Blue Valentine

Valentine’s Day is not all hearts and flowers.  Certainly not in my case anyway.  Although I did have a pink handwritten note pushed under my door last week when I was staying on Lake Kivu.  OK.  So the note was a torn slip from a receipt book written on by a man I had just briefly met at the bar…but all the same, you gotta take credit when you can, right?

It was just after Valentine’s Day that I arrived in Rwanda exactly one year ago and I’m currently packing up my lovely home; IMG_4818not to return to the UK for good but to have a short (wonderful) holiday before I embark on my next placement which is also in Rwanda.  I’m going to work with beekeepers in the Nyungwe Forest as a Business Development Advisor for Wildlife Conservation Society

So a lot of changes and a lot to reflect on. 

I’ve been happier in this house than anywhere else I’ve lived since I left the UK in 2010 and I’m really sad to say goodbye to it and my guard and the rest of the people around here.  IMG_2774Others have come and gone and now it’s just me, packing things to take back to the UK and things to take to Nyungwe and things to give away.  Not since I left Brighton have I felt such a wrench.   And I shall miss the whistling competitions with the bulbuls and the chats.  Even though they always win.  And the kites at the bottom of the garden.  And Mr Pink. And the lizard who lives in the wall.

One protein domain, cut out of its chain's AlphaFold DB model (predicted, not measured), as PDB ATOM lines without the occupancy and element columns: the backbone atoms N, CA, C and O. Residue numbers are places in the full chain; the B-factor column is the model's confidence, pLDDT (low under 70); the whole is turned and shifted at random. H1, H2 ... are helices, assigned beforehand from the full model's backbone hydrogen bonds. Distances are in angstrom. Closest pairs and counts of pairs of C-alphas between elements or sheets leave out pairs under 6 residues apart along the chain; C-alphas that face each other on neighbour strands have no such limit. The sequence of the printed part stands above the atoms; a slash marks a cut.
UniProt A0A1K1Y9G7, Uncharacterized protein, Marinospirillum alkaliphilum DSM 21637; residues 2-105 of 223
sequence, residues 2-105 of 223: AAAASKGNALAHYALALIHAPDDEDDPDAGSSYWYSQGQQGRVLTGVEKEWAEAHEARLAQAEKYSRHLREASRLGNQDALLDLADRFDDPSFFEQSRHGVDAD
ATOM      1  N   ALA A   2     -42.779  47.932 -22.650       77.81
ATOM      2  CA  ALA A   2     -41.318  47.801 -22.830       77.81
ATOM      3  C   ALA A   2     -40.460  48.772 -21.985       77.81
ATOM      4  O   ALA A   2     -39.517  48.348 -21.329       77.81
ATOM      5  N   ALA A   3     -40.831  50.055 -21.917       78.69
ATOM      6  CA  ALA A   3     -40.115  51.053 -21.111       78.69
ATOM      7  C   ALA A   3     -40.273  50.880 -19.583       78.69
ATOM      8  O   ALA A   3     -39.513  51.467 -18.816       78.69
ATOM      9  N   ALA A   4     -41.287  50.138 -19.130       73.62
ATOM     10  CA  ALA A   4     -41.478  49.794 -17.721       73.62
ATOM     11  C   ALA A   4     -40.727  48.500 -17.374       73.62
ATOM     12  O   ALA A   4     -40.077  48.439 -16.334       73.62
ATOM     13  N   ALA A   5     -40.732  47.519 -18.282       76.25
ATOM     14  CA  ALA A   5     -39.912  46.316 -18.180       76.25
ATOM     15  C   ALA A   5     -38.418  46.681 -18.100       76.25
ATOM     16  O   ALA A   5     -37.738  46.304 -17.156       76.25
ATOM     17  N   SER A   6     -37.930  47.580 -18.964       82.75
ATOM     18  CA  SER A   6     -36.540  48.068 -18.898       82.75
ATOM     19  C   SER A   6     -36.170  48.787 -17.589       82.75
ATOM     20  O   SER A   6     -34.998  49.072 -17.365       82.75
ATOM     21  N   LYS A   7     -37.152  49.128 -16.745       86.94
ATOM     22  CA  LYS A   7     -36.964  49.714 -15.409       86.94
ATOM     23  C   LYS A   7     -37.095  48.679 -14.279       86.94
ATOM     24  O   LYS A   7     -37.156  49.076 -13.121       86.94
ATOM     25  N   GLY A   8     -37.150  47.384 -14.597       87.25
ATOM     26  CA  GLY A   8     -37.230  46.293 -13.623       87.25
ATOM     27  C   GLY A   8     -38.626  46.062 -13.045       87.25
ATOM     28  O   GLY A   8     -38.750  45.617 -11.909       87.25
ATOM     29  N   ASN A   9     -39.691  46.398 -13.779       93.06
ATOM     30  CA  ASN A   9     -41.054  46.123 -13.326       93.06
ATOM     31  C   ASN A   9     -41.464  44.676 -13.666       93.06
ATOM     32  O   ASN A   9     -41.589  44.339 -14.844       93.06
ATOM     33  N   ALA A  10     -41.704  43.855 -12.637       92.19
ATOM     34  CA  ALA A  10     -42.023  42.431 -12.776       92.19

Valentine’s Day is also the anniversary of the failed uprising in Bahrain.  It’s now two years since I watched tanks roll into Manama from my office window, and young men being fired at with (British made) teargas in the streets.  Little to nothing has changed since then and many people remain in prison for speaking up for their rights.  It’s a crying shame.

The good news is that I’m now living in a country that has been voted ‘the second most romantic country in the world’.  The bad news is that this doesn’t seem to have rubbed off on me… I had assumed that when men told me they loved me after making them a cup of tea or chatting in the street, that they simply liked me.  That it was just a translation thing.  Maybe I’ve been wrong then?

Of course I’m excited to be moving on and I’m really looking forward to getting to know the baboons (who, I’m told, hang about my new house in the forest) and all those new experiences waiting for me.   But for now, Valentine’s Day is a time for reflection.

Two years ago when I was making plans to leave Bahrain, could I possibly have imagined that I would now be about to start work for a conservation NGO in a rainforest in Rwanda?  Not likely! Am I happier now than I was then? Certainly. Although I wouldn’t say ‘happy’ was really the right word. Let’s not get carried away here!  But I definitely feel like I’m living.IMG_4413 - Copy

Rwanda is such a beautiful, fascinating and troubled place to live. It can often beguile and infuriate almost in the same moment . There is so much to occupy your mind with.  And whilst I’m fearful of not having a secure financial future, I have to remind myself of how miserable I was when I did have one.


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